The same happens to individuals. Those who do not conform to the stereotype are denigrated. For many years a competent and successful female was viewed with suspicion. She could therefore not have the “warmth” usually associated with women. Instead she was stereotyped as “hard” and “scheming”. Older people who display competence are viewed as less warm and less friendly.
The place of women within the stereotype model has changed. The SCM model suggests alternative ways for this to happen. This can be tackled at both the individual and the group level. If we can change the stereotype then the discrimination will stop.
For a stereotype to useful we need to be able to apply a general stereotype to an individual. But what happens if that individual sends a different signal? A recent study suggested that it might mitigate the effect. Researchers set up a general scenario of hotel “checking-in”. In the scenario there was a minor problem with the process but it was quickly resolved. They varied the photograph of the receptionist: old/young and male/female. As predicted, the older figures created a general stereotype of incompetence. Satisfaction with the identical experience was rated down compared to a young receptionist. They then manipulated the scenario. In one case the older receptionist said:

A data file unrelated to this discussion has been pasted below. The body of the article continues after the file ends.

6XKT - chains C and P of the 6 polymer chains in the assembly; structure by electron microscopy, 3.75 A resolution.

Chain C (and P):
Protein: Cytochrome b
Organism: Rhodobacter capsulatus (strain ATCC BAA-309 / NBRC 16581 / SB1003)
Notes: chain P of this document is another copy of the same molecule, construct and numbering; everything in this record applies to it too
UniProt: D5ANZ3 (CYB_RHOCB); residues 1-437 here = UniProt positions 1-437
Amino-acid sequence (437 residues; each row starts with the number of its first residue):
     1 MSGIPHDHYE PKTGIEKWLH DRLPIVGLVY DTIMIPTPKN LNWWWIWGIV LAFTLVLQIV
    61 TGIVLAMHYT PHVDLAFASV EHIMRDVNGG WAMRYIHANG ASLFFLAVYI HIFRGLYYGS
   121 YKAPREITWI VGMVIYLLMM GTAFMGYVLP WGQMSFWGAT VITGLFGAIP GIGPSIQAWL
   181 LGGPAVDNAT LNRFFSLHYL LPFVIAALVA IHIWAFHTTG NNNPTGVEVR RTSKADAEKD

“I like working here because I meet interesting people every day and make new friends” (warmth).
In the other case they said:
“ I like working here because I like thinking on my feet and solving problems” (Competence).
The competence message worked. It improved the respondents’ satisfaction with the encounter above the base case. The text had moved the stereotype.
At the societal level changes in social standing can influence the stereotype. If we can find socially beneficial roles for the wisdom of older people (Newsletter #088 “A Wise Society”), their status will change. Older people must be “employed” in roles where they can display competence. This will move the negative stereotype. We need age diverse working groups. These will allow older people to demonstrate individual and group competence.